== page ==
It can also be revealed that Mr Corbyn has employed a key aide to the disgraced former mayor of Tower Hamlets, Lutfur Rahman. Ger Francis, Rahman’s former political adviser, worked for Mr Corbyn at the Commons, a member of Mr Corbyn’s Westminster office confirmed last week. “He worked here on the leadership campaign,” she said.
Mr Francis moved to work for Mr Corbyn after Rahman was disbarred from office in April. An election court found the mayor guilty of “corrupt and illegal practices” including vote-rigging, bribery and lying that his Labour opponent was a racist. The judge, Richard Mawrey QC, said Rahman had run a “ruthless and dishonest” campaign which “drove a coach and horses” through electoral law.
Mr Francis, one of Rahman’s highly-controversial twelve political appointees, was at the heart of the mayor’s personal machine which saw millions of pounds of taxpayers’ cash channelled to personal allies and Muslim groups in return for political support.
He is a former member of the Trotskyite Socialist Workers’ Party who was expelled from the SWP in 2007 for being too extreme. He then became an organiser for George Galloway’s far-Left Respect party and was agent for the party’s then leader, Salma Yaqoob, at the 2010 elections in Birmingham. He joined Rahman after the collapse of Respect and Ms Yaqoob’s resignation as leader.
This is what Ger said on what he intended to do in Respect (from, surprise, surprise, Socialist Unity March 2008).
Our contribution to the international class struggle starts with the work we do to undermine British imperialism. In this context, the significance of the developments that have taken place around Respect, under the leadership of George Galloway and Salma Yaqoob, should not be underestimated. The demands made by Respect would probably have been accommodated by left social democracy in previous generations, but they have been given backbone by a resolute anti-imperialism, anti-racism and a critique of capitalism. This is the correct political orientation for mass politics.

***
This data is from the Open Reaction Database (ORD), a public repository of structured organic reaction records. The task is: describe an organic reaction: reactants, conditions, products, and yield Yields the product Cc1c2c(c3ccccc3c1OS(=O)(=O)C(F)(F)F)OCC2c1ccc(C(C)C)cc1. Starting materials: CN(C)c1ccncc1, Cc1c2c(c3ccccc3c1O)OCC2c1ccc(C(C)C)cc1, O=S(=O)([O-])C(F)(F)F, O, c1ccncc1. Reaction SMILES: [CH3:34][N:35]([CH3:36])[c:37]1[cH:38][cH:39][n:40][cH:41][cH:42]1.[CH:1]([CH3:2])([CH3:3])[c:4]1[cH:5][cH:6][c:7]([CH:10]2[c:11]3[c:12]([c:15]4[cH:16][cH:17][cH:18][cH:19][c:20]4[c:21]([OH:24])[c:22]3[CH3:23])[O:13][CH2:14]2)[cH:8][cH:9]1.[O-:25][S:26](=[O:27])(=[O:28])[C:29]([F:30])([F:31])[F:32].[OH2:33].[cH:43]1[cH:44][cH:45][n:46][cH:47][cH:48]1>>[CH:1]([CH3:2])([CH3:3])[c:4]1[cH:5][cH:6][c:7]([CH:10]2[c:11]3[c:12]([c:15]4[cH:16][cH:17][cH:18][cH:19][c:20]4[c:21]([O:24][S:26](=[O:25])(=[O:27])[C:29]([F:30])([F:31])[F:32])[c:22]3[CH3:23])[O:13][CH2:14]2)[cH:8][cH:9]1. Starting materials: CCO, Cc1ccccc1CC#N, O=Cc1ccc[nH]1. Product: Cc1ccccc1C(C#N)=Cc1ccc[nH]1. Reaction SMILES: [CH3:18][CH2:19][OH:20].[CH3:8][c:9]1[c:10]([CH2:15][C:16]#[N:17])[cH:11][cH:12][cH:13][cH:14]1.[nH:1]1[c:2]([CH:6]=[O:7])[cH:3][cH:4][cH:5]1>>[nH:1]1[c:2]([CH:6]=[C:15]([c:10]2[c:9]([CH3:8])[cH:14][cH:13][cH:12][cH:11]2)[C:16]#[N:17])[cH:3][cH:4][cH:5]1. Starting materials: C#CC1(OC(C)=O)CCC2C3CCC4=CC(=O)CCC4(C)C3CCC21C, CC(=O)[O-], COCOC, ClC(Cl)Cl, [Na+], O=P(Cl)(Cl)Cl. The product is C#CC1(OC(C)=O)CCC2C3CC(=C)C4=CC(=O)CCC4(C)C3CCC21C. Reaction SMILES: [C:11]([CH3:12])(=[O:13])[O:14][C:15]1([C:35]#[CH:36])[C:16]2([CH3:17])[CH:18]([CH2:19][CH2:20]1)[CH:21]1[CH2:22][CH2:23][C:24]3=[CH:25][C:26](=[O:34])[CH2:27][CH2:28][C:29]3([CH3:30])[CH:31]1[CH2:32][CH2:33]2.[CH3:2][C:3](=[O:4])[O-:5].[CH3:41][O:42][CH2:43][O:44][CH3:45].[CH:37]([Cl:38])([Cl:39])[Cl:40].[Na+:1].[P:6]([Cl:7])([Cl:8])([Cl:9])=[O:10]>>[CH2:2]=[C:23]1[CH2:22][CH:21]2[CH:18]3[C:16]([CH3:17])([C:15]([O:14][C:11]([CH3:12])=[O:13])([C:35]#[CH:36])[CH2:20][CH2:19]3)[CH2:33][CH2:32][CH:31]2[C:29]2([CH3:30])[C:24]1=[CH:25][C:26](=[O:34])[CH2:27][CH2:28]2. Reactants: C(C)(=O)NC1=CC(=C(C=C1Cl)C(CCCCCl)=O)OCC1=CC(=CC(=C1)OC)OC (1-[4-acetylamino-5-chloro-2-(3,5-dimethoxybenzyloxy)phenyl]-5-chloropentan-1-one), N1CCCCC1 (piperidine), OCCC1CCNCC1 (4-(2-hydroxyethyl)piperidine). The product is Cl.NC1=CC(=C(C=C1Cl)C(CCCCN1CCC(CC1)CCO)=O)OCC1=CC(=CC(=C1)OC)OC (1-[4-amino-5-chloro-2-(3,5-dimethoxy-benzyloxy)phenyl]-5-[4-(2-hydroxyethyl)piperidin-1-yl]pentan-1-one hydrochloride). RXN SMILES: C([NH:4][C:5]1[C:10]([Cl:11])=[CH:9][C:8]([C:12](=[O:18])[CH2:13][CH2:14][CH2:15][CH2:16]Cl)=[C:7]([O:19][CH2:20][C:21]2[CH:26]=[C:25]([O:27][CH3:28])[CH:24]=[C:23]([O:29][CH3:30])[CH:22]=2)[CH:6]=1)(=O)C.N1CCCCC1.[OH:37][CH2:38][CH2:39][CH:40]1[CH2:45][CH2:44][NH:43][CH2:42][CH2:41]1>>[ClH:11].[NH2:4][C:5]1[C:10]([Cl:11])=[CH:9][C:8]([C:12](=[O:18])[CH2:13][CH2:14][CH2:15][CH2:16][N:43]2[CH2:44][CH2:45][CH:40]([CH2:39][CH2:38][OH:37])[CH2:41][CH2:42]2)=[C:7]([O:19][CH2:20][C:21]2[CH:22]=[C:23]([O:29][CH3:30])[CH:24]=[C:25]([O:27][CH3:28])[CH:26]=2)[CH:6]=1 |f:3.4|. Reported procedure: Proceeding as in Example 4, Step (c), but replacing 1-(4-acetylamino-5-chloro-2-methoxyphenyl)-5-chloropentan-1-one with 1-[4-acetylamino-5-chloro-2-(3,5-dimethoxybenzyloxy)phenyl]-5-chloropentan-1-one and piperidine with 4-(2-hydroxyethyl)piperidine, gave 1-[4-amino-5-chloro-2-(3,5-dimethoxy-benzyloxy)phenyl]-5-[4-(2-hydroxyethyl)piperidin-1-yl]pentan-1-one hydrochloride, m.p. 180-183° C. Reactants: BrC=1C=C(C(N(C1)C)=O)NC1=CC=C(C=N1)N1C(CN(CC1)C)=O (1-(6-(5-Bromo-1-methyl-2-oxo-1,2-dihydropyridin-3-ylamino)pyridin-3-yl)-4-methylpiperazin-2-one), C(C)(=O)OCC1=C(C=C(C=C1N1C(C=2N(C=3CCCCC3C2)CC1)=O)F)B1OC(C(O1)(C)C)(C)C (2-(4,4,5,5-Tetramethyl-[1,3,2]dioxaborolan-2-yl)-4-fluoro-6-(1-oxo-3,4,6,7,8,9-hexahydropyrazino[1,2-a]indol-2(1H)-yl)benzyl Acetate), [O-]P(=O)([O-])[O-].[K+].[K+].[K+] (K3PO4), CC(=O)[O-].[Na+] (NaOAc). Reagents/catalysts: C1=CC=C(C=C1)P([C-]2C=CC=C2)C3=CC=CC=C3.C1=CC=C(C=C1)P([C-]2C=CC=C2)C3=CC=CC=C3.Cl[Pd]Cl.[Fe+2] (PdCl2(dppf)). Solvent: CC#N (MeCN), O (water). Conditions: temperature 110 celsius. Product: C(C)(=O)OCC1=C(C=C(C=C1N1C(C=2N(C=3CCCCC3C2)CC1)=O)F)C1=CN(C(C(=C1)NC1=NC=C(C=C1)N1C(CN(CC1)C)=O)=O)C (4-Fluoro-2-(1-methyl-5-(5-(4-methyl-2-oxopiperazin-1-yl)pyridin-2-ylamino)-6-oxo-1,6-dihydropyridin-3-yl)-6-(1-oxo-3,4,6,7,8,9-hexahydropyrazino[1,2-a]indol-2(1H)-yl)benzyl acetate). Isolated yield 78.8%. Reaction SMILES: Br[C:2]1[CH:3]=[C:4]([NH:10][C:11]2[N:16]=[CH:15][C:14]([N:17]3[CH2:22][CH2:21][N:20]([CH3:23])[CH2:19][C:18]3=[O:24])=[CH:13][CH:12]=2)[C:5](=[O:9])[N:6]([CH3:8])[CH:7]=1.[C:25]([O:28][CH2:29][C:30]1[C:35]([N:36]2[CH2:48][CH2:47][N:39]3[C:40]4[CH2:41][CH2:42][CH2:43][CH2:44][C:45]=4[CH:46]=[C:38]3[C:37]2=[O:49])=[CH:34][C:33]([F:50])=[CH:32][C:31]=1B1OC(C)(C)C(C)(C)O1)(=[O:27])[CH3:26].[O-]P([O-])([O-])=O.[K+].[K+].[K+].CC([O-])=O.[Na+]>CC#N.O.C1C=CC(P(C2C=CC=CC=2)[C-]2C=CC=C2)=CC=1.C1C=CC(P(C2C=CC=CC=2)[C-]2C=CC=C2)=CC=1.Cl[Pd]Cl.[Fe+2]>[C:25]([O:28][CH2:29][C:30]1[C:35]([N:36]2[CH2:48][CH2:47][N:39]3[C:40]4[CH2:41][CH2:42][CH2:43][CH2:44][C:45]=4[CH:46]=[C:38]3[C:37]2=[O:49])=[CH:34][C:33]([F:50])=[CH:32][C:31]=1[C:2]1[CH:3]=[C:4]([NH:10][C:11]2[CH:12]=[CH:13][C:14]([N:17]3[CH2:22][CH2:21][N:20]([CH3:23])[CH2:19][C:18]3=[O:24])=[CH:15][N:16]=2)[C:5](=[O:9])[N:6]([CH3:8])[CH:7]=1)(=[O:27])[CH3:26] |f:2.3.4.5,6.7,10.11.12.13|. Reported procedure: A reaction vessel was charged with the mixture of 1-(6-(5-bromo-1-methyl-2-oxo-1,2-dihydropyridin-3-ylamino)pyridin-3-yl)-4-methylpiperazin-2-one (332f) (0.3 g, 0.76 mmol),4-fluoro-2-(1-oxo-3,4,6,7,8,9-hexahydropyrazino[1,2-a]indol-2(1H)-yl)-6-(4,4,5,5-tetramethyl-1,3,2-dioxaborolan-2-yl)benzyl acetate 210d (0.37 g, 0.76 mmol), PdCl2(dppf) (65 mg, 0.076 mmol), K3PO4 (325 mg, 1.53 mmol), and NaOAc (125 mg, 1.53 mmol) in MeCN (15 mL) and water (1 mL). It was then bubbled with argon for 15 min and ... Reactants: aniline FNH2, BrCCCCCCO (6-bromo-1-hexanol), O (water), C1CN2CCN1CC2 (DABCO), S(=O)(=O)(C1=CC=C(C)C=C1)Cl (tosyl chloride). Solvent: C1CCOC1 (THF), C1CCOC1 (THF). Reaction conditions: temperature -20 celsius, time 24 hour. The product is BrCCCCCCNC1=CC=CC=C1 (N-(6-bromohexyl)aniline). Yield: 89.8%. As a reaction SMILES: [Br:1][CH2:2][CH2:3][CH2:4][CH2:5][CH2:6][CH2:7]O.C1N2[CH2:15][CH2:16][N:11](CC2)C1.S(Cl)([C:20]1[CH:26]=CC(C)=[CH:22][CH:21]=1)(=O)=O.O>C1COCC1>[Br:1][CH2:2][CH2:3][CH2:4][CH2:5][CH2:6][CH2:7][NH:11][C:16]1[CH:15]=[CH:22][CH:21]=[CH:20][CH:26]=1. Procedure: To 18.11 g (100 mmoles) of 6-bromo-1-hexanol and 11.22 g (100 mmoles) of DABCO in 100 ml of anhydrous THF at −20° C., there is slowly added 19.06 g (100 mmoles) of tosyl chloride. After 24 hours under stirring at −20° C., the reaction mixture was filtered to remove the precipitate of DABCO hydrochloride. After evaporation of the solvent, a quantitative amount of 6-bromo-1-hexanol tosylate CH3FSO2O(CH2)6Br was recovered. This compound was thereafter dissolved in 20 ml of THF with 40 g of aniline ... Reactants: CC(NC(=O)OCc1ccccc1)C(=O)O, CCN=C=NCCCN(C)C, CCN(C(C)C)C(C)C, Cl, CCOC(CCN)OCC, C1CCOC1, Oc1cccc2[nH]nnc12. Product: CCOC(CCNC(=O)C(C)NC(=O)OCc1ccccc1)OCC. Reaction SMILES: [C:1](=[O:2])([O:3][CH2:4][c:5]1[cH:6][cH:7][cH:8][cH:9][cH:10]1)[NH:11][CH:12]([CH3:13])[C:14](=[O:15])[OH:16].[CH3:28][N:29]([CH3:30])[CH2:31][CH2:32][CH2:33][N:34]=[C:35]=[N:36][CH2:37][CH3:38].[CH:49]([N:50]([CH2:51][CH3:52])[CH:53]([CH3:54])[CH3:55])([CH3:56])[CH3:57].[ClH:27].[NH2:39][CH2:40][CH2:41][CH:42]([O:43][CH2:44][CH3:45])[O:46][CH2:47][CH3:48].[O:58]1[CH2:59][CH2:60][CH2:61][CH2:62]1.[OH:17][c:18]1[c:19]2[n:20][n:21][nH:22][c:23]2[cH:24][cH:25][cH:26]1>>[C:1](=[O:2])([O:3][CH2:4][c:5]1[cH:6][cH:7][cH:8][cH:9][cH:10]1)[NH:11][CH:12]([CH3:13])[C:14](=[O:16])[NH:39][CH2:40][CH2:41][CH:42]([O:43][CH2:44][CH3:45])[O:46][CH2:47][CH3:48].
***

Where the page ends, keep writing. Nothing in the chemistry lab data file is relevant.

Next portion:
Francis is particularly hated by Iranian and other exiles from Islamist countries for the role he played in Birmingham back in 2001-2 – preventing these democratic secular socialists from expressing their views in the Stop the War Campaign.
You can read about Francis’s activities in this text by respected comrades Sue Blackwell and Rehan Hafeez – the pseudonym of a greatly valued Iranian activist I have had close contact with (WHY WE WERE RIGHT TO LEAVE THE SWP).
On 4th April 2002, Rehan Hafeez (SWP member of 16 years’ standing) and Sue Blackwell (SWP member of 19 years’ standing) sent a joint letter of resignation to the Central Committee of the SWP. Our letter was sent by Recorded Delivery and we had expected some sort of response from the CC. Of course we didn’t expect them to take all our allegations at face value, but we did hope that they would at least investigate them. However, we never received a reply in any form whatsoever – not even an acknowledgement of our resignations. The only contact from the Centre was a couple of months later when we each received a phone call from the Membership Office enquiring why our subs had stopped! (Sue took great pleasure in answering that at some length to the poor sod at the end of the phone).
We therefore decided to post our letters on the web along with related documents, so that people can judge for themselves whether we made the right decision. Since we posted them in 2003, we have received dozens of supportive e-mails from others who have left the SWP under similar circumstances, and remarkably also from people who are still in the SWP suffering the same kind of abuses but haven’t yet plucked up the courage to leave. (I call it “battered comrade syndrome”).
In our letter we complained about the packing of the Birmingham Stop the War Coalition (BSTWC) meeting on 5th February 2002, where the SWP rode roughshod over the existing democratic procedures in order to kick Steve Godward out of his post as Vice-Chair of BSTWC and to end the practice of open committee meetings and regular elections. This event was exactly mirrored at the Birmingham Socialist Alliance AGM held on 1st July 2003, where – guess what – the SWP packed the meeting in order to kick Steve Godward out of his position as Chair, along with every other committee member who was not in the SWP, including Rehan who was voted out of his post as Press Officer.